Pete Wargent blogspot

Co-founder & CEO of AllenWargent property buyer's agents, offices in Brisbane (Riverside) & Sydney (Martin Place), & CEO of WargentAdvisory (providing subscription analysis, reports & services to institutional clients).

5 x finance/investment author - 'Get a Financial Grip: a simple plan for financial freedom’ (2012) rated Top 10 finance books by Money Magazine & Dymocks.

"Unfortunately so much commentary is self-serving or sensationalist. Pete Wargent shines through with his clear, sober & dispassionate analysis of the housing market, which is so valuable. Pete drills into the facts & unlocks the details that others gloss over in their rush to get a headline. On housing Pete is a must read, must follow - he's one of the finest property analysts in Australia" - Stephen Koukoulas, MD of Market Economics, former Senior Economics Adviser to Prime Minister Gillard.

"Pete is one of Australia's brightest financial minds - a must-follow for articulate, accurate & in-depth analysis." - David Scutt, Business Insider, leading Australian market analyst.

"I've been investing for over 40 years & read nearly every investment book ever written, yet I still learned new concepts in his books. Pete Wargent is one of Australia's finest young financial commentators." - Michael Yardney, Australia's leading property expert, Amazon #1 best-selling author.

"The most knowledgeable person on Aussie real estate markets - Pete's work is great, loads of good data & charts, the most comprehensive analyst I follow in Australia. If you follow Australia, follow Pete Wargent" - Jonathan Tepper, Variant Perception, Global Macroeconomic Research, author of the New York Times bestsellers 'End Game' & 'Code Red'.

"The level of detail in Pete's work is superlative across all of Australia's housing markets" - Grant Williams, co-founder RealVision - where world class experts share their thoughts on economics & finance - author of Things That Make You Go Hmmm, one of the world's most popular & widely-read financial publications.

"Wargent is a bald-faced realty foghorn" - David Llewellyn-Smith, 'MacroBusiness'.

Sunday, 13 August 2017

'Til household debt do us part

Debt ratios 

Later in the year I'll be speaking at a banking conference, partly on the subject of household debt.

Human nature dictates that readers feel drawn to commentary on the subject tending towards the binary: it's either a complete disaster set to collapse in a heap, or "she'll be right, mate".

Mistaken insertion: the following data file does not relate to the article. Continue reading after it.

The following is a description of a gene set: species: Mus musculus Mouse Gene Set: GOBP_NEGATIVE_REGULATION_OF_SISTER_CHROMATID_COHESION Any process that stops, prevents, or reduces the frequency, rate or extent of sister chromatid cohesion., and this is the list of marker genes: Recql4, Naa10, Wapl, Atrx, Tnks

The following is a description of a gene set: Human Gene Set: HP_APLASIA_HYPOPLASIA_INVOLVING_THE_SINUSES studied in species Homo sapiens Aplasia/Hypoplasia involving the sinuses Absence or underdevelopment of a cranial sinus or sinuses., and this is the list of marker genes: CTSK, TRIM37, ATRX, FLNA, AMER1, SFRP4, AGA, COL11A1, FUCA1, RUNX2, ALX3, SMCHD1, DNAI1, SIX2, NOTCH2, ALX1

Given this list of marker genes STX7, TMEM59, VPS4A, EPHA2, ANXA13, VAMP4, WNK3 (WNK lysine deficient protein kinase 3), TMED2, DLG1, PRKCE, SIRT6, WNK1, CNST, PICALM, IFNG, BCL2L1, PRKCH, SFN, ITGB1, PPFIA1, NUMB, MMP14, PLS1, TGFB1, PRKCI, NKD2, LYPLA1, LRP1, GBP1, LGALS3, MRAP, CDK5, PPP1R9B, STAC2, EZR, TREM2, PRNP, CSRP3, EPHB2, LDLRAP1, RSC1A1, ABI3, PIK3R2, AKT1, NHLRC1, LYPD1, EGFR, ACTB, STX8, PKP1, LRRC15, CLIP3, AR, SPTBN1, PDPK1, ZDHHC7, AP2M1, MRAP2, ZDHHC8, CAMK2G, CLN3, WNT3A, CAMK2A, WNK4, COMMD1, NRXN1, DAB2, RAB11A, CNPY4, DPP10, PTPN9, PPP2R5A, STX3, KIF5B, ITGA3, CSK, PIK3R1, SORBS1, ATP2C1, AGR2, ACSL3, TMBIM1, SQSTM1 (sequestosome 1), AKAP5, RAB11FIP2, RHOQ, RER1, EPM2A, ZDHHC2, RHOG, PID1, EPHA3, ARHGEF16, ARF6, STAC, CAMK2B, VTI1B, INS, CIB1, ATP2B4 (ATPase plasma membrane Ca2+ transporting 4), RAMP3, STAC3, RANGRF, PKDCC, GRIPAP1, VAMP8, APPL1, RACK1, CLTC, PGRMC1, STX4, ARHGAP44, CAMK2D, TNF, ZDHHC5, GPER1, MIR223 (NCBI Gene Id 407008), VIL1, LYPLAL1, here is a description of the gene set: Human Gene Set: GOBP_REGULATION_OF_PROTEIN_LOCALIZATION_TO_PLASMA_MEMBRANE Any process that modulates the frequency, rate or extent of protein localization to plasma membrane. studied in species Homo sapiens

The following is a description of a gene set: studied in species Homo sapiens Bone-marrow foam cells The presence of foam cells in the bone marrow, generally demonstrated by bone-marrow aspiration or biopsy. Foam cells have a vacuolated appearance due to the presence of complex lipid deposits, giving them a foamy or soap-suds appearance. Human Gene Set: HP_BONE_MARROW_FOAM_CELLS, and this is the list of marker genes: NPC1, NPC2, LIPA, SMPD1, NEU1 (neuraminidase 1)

First a quick look at a few of the headline numbers, then.

There's no doubt that gross household debt has increased in Australia, to its highest level on record this year.  

It's not that hard to see why.

With interest rates hitting their lowest level on record, households have felt confident in servicing more housing debt because it's costing them less to do so, at least for now. 

As is so often is the case, the headline figures tell only a small part of a considerably more complex story, with the underlying dynamics presenting a range of possible outcomes. 

For example, some Australians have been taking advantage of the low interest rate environment to get well ahead on mortgage repayments.

About 2 in 3 housing borrowers are at least a month ahead of their repayment schedules, and fully half of borrowers are now 6 months or more ahead. 

Meanwhile households are now sitting on well over $1 trillion in currency and deposits, which is unprecedented.

Net off these balances, and the household debt position takes on a different appearance, staying at around the same level since 2004. 

Moreover, asset prices have risen solidly to the extent that the household debt to assets ratio has now fallen to just 19.5 per cent. 

New trends

Some households are clearly finding life much easier than others then.

The Reserve Bank of Australia (RBA) would also be at pains to point out that analysis of the distribution of household debt shows that the rise has been mainly attributable to higher income households (the opposite of what happened in the US in the lead up to the subprime crisis). 

Quite a substantial chunk of the increase in household debt relates to older Australians taking on a mortgage to buy an investment property, something far less common a generation ago. 

The most important indicator of all, argues the RBA, is that indicators of household stress are contained. 

That's not to say the poop couldn't say g'day to the fan if unemployment or interest rates were to rise quickly, but it's nevertheless where things are at today.

A more immediate issue is that if households are busy racking up offset balances or paying down mortgages then they aren't spending on consumption, which presents a different set of challenges.